This resulted in a much faster and better controlled search that we’ve iterated over and over without much change to the image running on our ElasticSearch service.
We experienced a 10 second downtime on every single deployment. Deployment was taken care of by ElasticBeanstalk. At a lower level, EB runs both the new (ondeck) and old (current) applications in parallel and does a symlink once all the execution scripts are successful. Since we were using one server, this symlink would cause 5–10 second downtime that needed to be resolved.
To fix this, we needed to have rolling deployment on multiple servers. This was a relatively simple endeavor that required to just have an Application Load Balancer in front of an Autoscaling group that was managed by our ElasticBeanstalk.
Rolling deployment adds an overhead of testing and longer deployment times but removes downtime altogether.
Rendering and SEO
We were using a hybrid render where the Django application would serve a partly rendered HTML and that would run the AngularJS application on the client. This caused many problems:
Our rendering was slow and choked our dev team and our servers. Our servers required a lot of processing power to be able to render and was an unavoidable bottleneck with our response times. Even development became difficult because we needed to code a change multiple times. At some point even changing a single tracking event was a hardship.
Poor build system resulting in high load times. We were using our own build system since there was no AngularJS build manager for a hybrid render, and our own system had a lot of bundling inconsistencies and caching issues that resulted in unoptimized builds and high load times. This was also a hassle to change and improve.
Website would occasionally hang for 5–10 minutes. When we get a spike of requests from users or bots the server would open too many connections with the database, causing the database to hang. This happened every week at the end of 2019 after our Series A brought Meddy more business. The reason was because Django opens a database connection and keeps it open until the rendering of the HTML is over! Due to too many database connections the server would hang and eventually serve a 504.
Soon after our Series A we embarked on switching our code from a Hybrid Render to a purely Client Side Render. For this to work we had to work on making a lot of changes to the way the backend serves requests.
We decided to use an S3 bucket as a static hosting for our frontend with CloudFront distributing the responses. CloudFront also gave us the option to attach Lambda functions to have very granular control over the requests we needed.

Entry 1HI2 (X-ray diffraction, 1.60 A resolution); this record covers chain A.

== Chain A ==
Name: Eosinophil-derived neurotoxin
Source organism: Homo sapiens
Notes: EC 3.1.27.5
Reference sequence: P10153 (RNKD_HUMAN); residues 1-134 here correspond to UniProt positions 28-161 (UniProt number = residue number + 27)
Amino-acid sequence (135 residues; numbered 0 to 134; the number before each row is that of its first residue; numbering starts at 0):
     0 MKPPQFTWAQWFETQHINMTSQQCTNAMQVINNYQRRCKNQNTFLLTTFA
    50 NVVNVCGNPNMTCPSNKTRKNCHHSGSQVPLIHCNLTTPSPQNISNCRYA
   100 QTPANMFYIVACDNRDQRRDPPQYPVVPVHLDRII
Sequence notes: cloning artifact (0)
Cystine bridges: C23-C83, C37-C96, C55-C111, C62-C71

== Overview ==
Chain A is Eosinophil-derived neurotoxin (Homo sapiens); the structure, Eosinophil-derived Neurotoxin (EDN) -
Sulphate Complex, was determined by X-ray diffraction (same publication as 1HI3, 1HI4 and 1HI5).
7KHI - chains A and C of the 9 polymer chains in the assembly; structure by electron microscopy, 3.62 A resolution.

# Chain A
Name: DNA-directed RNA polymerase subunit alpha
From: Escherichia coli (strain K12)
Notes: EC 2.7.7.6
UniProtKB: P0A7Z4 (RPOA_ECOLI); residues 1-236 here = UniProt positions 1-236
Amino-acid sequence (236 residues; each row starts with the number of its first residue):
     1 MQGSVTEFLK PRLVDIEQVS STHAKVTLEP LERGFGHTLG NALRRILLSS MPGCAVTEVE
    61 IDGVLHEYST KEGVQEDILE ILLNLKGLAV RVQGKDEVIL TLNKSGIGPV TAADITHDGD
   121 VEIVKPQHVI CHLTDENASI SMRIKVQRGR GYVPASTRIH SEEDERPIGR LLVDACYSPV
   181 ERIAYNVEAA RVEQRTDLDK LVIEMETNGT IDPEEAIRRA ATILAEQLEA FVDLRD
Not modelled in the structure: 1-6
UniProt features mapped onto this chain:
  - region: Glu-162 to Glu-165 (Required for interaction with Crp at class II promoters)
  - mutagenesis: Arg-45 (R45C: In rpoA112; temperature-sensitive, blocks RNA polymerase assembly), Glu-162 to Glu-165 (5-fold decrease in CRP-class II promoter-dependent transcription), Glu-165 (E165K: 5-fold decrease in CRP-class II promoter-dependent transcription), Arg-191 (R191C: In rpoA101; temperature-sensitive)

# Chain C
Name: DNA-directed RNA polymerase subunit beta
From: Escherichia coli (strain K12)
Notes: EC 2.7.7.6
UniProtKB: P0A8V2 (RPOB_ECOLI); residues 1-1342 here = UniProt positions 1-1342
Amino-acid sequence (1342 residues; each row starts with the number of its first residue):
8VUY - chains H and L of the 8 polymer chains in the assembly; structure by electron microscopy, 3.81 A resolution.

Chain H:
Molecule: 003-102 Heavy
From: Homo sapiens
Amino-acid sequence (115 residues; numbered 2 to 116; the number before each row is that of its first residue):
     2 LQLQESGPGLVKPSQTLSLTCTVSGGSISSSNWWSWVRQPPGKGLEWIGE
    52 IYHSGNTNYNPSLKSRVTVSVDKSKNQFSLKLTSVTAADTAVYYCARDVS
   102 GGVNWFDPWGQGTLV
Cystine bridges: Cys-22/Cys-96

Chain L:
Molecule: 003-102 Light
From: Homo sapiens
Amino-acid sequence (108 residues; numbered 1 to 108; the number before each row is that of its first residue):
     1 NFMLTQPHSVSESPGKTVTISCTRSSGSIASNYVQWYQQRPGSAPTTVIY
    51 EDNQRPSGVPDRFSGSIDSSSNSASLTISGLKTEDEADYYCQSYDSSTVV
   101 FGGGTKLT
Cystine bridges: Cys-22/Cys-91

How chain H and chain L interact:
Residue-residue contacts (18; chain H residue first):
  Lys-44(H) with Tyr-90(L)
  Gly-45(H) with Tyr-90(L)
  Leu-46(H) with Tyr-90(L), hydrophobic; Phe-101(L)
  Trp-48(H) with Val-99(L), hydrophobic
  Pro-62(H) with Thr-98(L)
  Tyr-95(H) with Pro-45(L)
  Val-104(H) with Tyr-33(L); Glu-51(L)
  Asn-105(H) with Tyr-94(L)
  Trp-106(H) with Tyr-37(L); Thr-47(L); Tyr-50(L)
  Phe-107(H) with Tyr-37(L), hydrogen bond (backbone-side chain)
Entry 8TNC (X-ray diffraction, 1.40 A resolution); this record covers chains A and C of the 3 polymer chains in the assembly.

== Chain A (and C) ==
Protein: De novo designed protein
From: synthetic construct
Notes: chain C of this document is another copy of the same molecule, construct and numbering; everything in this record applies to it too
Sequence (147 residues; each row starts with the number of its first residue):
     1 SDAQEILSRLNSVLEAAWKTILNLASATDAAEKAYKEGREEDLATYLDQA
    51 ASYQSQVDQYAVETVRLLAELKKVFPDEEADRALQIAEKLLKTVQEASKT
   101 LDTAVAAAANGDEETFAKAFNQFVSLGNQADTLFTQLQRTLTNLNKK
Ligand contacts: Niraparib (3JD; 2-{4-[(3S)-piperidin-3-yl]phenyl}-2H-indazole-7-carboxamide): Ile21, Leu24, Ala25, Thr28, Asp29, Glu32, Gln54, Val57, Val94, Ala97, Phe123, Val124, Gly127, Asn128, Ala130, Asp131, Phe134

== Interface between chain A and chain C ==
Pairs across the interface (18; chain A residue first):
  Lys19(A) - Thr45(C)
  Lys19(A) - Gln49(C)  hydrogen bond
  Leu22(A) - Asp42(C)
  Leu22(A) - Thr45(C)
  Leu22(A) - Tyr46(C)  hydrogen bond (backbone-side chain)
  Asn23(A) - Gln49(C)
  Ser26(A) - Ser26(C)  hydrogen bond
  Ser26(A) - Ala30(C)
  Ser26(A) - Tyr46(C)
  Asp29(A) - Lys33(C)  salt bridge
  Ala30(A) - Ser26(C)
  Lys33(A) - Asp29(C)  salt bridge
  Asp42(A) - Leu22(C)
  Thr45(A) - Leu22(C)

One of the main reasons that we did a hybrid render was a worry that SEO would be tarnished with a dynamic render; and one of the main reasons that our website was hanging was due to request spikes caused by bots. Both these problems would be solved by a pre-rendering our pages and serving the pre-rendered pages to bots which is perfect for SEO.
To do so we used a service called prerender.io which pre-rendered requested pages, cached those pages and served those pages to bots. We added a bot detection mechanism based on User-agent of the HTTP request in a Lambda Edge function used by our CloudFront distribution. Whenever a bot is detected, they’re redirected to prerender.io to get their cached pages.
It’s important to note that once we hit 300,000 pages and prerender.io cost was very high, we decided to have our own on-premise prerender service. We implemented our own caching mechanism using S3 and ECS Fargate to host the service.
Sharing Caching and Scheduled Tasks
Caching resources were not shared between servers. Caching resources not being shared between servers meant that some requests would be cached and others won’t be. Additionally, we’ve had problems with Redis being on the servers; Redis has scheduled data dumps on the server which on two occasions caused downtime when disk space was eaten up by another service.
Scheduled tasks needed to run on one server. Celery Beat had built-in functionality to run tasks on a certain date and time and feeds off an event stream that was stored as a table in the database. This is very useful for us because we use it to send reminder SMSs for appointments at specific intervals before and after the appointment. If it was kept on the servers there would be duplicate tasks executed which would cause conflict mainly within our notification module.